Palliative CareHospice care is one of the areas in medicine that focuses on relieving the physical, emotional and psychological symptoms that terminally ill patients often have to cope with. Palliative care is the term used to refer to the area of healthcare in which the measures are being taken to prevent and relieve the pain of the patients. The difference between hospice care and palliative care is that hospice care is only given to patients in terminal stages of their disease. Palliative care on the other hand is designed for patients of all disease stages, including those who might be undergoing treatment for curable illnesses and those living with chronic conditions and including those who are nearing death.
There are different approaches to hospice care and palliative care in the world. For instance, in the United States the concept of the two are similar as following the same philosophy but they are in fact two different aspects of care because they do have different payment systems and location of services. Palliative care is, in the United States, most commonly provided in acute care hospitals and the services offered are often organized around an interdisciplinary consultation service which may or may not include an acute inpatient palliative care ward. Palliative care may be provided in the patient’s home as well, and this practice is considered a bridge between palliative care and hospice care, but it may very well be provided in a long-term care facility. However, over 80% of hospice care in the United States is provided in the patient’s own home and only the remaining 20% takes place in long-term care facilities.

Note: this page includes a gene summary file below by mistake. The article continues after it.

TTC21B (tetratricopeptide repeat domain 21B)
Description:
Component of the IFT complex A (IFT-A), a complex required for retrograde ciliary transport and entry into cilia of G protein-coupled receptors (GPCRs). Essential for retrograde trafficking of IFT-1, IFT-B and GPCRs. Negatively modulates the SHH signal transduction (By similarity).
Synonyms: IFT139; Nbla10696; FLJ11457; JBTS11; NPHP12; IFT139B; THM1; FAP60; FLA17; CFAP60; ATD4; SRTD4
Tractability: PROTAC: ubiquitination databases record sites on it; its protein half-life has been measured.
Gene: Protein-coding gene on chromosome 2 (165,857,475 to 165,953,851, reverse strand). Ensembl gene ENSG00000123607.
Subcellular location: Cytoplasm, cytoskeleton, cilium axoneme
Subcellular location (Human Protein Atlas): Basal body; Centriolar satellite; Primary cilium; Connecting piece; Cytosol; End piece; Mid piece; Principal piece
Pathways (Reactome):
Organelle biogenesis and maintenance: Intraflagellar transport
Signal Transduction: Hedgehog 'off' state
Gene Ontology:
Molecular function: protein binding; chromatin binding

The difference between palliative care and hospice care is not very noticeable in other parts f the world, such as in the UK where hospice care is seen as an integrative part of palliative care.